Estimating in a vacuum

This week I’ve mentioned several big errors in the estimation process:

  • Poorly choosing the three points in a three-point estimate (minimum, most likely, maximum)
  • Not updating estimates frequently throughout the project as new information is revealed
  • Not having the person who will do the work provide the estimate for that work

To the list above, let me add this problem with estimating that leads to big estimation errors:  estimating in a vacuum.  This is really the same coin as the last bullet point, only I’m looking at it from a different side of the coin.

I’ve been on many, many projects where it’s my responsibility to create the estimate for the IT-side of a project (in my world, there is a business partner who estimates the resources needed from the business-side).  Generally, I have carte blanche to create what I think are the resources I need to get the job done.  Whenever possible, though, I like to bring my development team into the effort of project estimation.  I like to carve up the project into pieces that each developer knows they’ll be responsible for, so they can estimate their respective work efforts, buy-into those estimates, and be held accountable for those estimates.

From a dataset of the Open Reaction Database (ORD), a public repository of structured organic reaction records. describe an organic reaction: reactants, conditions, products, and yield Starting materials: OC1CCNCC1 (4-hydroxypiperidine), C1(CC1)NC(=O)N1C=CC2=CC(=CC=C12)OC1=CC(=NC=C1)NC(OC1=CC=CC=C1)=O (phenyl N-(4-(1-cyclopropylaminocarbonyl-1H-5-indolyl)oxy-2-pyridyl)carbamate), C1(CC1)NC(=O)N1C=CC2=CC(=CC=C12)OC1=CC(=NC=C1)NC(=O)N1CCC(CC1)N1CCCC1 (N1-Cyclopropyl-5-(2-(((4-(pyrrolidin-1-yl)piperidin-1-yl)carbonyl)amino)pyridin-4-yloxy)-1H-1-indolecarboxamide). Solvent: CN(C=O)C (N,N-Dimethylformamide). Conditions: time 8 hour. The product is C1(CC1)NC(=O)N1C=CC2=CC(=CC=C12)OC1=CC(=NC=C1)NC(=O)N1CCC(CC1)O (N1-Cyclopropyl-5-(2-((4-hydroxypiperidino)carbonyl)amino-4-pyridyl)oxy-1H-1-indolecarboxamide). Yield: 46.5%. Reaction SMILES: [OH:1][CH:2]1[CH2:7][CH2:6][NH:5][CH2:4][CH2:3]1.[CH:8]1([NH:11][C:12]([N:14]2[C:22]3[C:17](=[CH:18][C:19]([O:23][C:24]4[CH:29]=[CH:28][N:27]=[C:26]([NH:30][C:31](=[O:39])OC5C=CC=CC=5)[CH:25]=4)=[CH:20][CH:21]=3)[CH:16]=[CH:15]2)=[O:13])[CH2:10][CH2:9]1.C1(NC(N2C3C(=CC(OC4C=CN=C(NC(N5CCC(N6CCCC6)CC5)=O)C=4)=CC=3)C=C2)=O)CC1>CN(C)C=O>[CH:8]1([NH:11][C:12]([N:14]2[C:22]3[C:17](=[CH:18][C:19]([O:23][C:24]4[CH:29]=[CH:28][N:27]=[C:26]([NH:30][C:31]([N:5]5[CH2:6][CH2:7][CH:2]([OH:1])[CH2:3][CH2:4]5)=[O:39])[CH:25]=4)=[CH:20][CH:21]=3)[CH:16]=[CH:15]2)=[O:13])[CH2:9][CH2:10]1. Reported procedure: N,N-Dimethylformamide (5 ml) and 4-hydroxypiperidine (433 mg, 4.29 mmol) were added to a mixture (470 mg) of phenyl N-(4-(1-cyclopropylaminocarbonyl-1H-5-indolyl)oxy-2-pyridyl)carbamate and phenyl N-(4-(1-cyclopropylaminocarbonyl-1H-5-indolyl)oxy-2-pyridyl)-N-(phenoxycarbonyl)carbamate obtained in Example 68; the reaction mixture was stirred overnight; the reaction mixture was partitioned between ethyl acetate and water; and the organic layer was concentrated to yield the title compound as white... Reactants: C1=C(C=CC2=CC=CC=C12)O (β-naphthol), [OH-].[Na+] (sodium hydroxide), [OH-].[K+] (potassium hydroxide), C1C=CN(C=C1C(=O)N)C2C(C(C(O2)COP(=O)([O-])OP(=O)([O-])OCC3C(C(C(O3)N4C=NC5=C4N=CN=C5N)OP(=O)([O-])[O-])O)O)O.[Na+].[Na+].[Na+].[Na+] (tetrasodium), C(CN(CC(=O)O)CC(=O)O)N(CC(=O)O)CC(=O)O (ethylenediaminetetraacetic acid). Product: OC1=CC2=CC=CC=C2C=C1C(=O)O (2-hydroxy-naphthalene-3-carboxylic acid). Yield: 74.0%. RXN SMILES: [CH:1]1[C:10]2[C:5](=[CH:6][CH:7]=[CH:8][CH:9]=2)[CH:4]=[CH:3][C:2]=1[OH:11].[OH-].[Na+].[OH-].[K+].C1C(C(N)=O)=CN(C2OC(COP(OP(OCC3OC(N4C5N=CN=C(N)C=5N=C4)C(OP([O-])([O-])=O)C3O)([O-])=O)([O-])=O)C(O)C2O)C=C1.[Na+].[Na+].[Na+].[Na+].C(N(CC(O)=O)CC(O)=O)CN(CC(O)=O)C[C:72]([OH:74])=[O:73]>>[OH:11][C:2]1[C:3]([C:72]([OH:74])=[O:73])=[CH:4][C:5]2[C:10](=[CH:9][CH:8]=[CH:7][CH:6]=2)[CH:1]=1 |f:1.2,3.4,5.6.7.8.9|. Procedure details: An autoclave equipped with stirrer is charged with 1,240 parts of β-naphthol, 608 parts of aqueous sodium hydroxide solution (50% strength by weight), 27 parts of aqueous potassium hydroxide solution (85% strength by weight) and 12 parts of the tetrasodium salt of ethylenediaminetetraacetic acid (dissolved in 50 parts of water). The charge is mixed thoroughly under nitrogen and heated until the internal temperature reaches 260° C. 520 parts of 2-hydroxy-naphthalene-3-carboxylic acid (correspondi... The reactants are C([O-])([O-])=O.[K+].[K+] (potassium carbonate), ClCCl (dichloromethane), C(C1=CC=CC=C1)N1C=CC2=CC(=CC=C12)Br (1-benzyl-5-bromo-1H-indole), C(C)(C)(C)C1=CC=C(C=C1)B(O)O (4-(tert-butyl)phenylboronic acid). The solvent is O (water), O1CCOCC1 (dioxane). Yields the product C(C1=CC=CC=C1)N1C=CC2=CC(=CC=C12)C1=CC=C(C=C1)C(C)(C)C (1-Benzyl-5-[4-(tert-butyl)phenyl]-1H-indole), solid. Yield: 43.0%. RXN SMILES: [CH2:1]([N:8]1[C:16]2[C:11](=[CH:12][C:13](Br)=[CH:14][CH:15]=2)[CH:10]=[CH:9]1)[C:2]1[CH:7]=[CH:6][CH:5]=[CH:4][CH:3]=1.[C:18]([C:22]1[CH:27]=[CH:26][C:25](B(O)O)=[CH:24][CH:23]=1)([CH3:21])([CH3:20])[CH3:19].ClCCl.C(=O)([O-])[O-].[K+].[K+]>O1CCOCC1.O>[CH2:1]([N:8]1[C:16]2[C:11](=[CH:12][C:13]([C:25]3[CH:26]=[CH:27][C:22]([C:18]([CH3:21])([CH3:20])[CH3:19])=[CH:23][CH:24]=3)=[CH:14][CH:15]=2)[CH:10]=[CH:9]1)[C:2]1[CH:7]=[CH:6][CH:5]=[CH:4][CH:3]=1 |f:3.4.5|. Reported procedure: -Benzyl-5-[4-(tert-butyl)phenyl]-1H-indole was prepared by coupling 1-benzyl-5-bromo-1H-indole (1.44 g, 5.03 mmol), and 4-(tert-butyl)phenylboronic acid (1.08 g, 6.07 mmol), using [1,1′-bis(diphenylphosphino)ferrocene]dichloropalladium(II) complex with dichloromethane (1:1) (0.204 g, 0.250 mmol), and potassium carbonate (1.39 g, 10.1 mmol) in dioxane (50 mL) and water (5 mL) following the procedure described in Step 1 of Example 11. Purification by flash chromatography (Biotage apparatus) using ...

Another good reason to bring the whole team into the work of project estimation is that it helps to reveal aspects of the project that I, as a project manager, may not fully know about or understand.

Agile project teams get this.  Agile project teams estimate user stories together.  Agile project teams use Planning Poker to jointly estimate the user stories on the product owner’s product backlog — and they know that in the first round, they aren’t likely going to all agree on the number of story points that the user story will require to complete.

I had a mock session of Planning Poker with several IT project managers recently to expose them to the game.  In our mock session, we estimated one user story and the difference between one person and another was huge — like, 90+ story points difference (one person used a card marked ‘100’ and others held up a card with a ‘3’ or ‘5’).  As we talked about the discrepancy, we learned why the person who held up a ‘100’ did so.  Her perspective was enlightening and revealing.  So, even though she may not have been the one to code the function we were estimating for, her perspective would have been useful to the person who would be coding that function (and who would have been playing Planning Poker right along with us if this weren’t a mock session).

Bad things happen when one person thinks they know so much that they can create estimates without anybody else’s input.  It may not always be feasible or even desirable to create estimates in a team setting like an agile team.  But, that is the best way to create estimates.  Tomorrow I’ll share an example of this.

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